The Illusion of Territorial Jurisdiction
31 Pages Posted: 12 Sep 2017
Date Written: August 15, 2016
Common accounts of the development of territorial jurisdiction follow a “rise and fall” narrative. Territorial jurisdiction began in the mid-17th century, and declined due to technological revolutions in communications and transportation in the mid-20th century. Since then, the narrative claims, jurisdiction doctrine is in crisis: It is no longer legitimated by territoriality, but it cannot find another foundation that is neutral and mutually exclusive. This narrative, this Article claims, is wrong both historically and conceptually. The “rise” of territorial jurisdiction in fact was always partial, and thus the “fall” never happened. Rather, effects jurisdiction, the supposed nemesis of territoriality, has been alive and well since the mid-19th century. In fact, effects jurisdiction (also called passive territoriality), the doctrine of continuing acts, and “strict” territorial jurisdiction use the same methods and are easy to convert into one another, calling into question the entire territorial–extraterritorial divide. There is a general uncertainty in what counts as “territorial” and what counts as “extraterritorial” jurisdiction, and this is the result of the almost complete lack of geographical information in jurisdictional discourse. This phenomenon is demonstrated by the impossibility of the cartographic-mapping of jurisdiction. The lack of a geographical connection means that most jurisdictional conflicts are better described as conflicts between communities and their legal orders, without a territorial connection. Doctrines of jurisdiction in international law should be reformulated to reflect the illusory nature of the territorial–extraterritorial division.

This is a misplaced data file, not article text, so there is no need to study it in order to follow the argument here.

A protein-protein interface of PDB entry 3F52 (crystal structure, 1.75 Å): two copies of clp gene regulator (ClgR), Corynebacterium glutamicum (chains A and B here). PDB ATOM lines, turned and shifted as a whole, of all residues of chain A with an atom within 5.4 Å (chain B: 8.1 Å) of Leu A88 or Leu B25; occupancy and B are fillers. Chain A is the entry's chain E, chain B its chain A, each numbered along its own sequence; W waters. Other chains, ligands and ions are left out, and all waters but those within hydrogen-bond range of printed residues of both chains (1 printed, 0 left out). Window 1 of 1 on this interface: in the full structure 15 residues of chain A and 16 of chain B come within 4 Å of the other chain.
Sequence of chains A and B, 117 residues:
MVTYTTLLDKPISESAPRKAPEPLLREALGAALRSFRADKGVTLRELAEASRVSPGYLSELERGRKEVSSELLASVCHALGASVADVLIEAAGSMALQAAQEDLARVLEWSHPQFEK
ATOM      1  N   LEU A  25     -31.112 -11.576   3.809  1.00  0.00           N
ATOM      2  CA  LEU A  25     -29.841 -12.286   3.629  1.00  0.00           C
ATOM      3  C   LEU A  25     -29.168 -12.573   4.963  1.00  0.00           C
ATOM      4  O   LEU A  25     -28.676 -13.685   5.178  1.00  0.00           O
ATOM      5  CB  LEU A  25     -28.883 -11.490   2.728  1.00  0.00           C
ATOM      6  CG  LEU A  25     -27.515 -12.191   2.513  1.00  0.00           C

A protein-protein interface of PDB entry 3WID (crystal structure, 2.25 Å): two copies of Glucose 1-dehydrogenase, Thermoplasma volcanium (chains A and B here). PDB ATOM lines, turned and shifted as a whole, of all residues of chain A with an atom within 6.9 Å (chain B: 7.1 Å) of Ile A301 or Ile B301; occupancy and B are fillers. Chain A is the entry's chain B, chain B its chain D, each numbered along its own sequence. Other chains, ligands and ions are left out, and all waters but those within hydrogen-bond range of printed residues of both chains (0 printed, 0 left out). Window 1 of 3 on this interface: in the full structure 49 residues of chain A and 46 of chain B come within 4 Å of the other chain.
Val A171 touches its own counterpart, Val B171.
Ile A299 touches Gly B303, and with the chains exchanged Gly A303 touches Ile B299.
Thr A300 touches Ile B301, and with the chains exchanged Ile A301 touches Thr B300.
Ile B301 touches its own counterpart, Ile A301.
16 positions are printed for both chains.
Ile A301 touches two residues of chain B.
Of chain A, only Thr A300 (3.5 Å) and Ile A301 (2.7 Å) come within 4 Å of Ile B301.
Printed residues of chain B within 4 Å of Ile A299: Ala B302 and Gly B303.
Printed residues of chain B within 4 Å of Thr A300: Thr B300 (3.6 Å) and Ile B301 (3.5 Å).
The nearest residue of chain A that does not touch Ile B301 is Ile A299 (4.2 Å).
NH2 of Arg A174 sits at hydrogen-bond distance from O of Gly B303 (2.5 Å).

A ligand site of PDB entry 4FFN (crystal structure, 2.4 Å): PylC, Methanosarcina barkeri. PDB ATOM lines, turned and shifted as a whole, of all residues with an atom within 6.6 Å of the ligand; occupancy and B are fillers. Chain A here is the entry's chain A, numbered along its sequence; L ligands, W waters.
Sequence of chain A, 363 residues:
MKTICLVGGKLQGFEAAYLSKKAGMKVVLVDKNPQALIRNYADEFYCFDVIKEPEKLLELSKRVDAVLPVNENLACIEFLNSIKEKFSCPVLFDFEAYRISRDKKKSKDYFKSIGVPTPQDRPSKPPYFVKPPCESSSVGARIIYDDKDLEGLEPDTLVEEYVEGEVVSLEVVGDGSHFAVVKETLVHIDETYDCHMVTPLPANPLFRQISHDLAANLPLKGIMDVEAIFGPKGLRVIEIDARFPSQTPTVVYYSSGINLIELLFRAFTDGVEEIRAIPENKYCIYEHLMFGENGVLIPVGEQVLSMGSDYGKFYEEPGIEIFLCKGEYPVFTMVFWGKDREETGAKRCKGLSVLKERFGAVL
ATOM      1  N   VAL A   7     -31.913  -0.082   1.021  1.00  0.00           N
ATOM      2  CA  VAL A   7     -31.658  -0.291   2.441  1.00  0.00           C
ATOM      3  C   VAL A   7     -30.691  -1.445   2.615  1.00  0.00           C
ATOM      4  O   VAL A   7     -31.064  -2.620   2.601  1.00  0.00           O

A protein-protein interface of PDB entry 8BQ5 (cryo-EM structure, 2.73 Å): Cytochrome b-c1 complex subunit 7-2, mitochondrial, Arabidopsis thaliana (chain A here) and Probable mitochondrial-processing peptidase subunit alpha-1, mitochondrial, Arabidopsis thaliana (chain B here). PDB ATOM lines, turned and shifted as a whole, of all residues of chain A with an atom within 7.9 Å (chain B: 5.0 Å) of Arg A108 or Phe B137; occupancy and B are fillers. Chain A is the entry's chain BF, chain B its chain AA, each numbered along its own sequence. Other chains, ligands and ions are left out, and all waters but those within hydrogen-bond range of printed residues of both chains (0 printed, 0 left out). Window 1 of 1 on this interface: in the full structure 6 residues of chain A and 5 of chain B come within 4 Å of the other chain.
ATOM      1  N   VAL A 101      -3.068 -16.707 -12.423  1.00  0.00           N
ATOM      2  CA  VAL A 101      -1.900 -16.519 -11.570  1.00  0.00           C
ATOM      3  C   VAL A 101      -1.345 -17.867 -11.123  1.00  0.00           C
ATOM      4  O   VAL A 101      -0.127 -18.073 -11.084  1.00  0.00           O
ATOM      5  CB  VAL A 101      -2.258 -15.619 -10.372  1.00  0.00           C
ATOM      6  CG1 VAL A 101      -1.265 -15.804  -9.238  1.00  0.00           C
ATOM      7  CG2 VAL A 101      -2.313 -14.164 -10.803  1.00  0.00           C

Keywords: territorial jurisdiction, international law, international legal history, critical legal studies
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